While a CNN survey released Tuesday found 63% of Americans oppose the way Republican leaders invited Prime Minister Binyamin Netanyahu to address the Congress, another poll has found 43% of Americans want Netanyahu to make the speech anyway.
The survey, conducted between February 12 and 16 among 1,563 respondents by Paragon Insights and commissioned by the Israel Project, was published by Bloomberg View and provides important context to the CNN poll.
In the poll, 25% said they agreed more with the statement: "some people say Israeli Prime Minister Netanyahu is in the middle of an election at home, and it is inappropriate for the U.S. to host him for a speech only two weeks before the election is being held. They say this is a Republican attempt to make Netanyahu look stronger before his election."
However, 43% agreed more with: "other people say Iran is getting closer to building a nuclear weapon. As one of the world's most knowledgeable leaders on the Middle East and the Iranian nuclear program, Israeli Prime Minister Netanyahu should address Congress before the March 31st deadline for a political framework with Iran."
Another finding was that while a majority opposed Republican House Speaker John Boehner's invite without letting the White House know so as to avoid "interference," more respondents also disapprove of how US President Barack Obama's administration has reacted to the upcoming March 3 speech.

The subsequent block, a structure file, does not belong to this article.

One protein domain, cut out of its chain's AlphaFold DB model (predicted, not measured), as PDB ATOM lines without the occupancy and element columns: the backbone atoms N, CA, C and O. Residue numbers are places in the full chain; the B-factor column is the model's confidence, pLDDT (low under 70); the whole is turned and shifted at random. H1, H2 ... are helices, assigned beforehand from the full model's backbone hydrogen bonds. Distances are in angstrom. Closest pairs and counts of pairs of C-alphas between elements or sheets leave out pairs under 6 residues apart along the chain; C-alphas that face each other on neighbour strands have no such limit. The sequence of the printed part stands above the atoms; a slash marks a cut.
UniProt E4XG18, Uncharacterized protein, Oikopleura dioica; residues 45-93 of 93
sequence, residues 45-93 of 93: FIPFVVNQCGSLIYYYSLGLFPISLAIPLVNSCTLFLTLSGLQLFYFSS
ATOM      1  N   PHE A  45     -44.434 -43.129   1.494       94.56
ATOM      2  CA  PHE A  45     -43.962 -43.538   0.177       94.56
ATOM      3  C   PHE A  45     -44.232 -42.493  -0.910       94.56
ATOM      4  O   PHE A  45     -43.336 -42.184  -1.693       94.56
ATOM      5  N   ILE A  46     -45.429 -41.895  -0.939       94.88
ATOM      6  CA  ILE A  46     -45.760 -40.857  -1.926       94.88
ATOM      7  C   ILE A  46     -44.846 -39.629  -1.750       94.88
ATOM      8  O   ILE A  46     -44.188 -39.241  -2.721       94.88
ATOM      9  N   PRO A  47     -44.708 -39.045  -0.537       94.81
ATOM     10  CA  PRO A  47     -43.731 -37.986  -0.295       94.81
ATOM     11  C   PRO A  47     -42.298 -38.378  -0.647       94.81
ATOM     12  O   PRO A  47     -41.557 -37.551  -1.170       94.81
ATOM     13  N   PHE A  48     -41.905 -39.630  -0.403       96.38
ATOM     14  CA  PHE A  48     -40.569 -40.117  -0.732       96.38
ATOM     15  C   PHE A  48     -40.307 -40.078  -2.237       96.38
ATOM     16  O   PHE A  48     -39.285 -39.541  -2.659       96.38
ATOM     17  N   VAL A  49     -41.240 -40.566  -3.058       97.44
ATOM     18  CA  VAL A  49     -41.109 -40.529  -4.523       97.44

Obama and US Secretary of State John Kerry have said they won't meet Netanyahu claiming their doing so is due to the proximity to the Israeli election, and US Vice President Joe Biden has likewise boycotted the speech.
But 47% as opposed to 32% of respondents in the survey were against the reaction of the Obama administration. Also, only 22% said Netanyahu should be barred from addressing Congress given the closeness to elections and potential political gain he would receive.
The backlash against the reception of Netanyahu was not limited to the Obama administration either, with over a third saying they would be less likely to re-elect their congressman if they boycotted the address, although 27% said such a move would make them more likely to support the congressman.
"The numbers are stark," said Omri Ceren, press and strategy managing director for the Israel Project. "Even Americans who may be ambivalent about how the Netanyahu speech came together…would be less likely to vote for a congressperson who boycotted."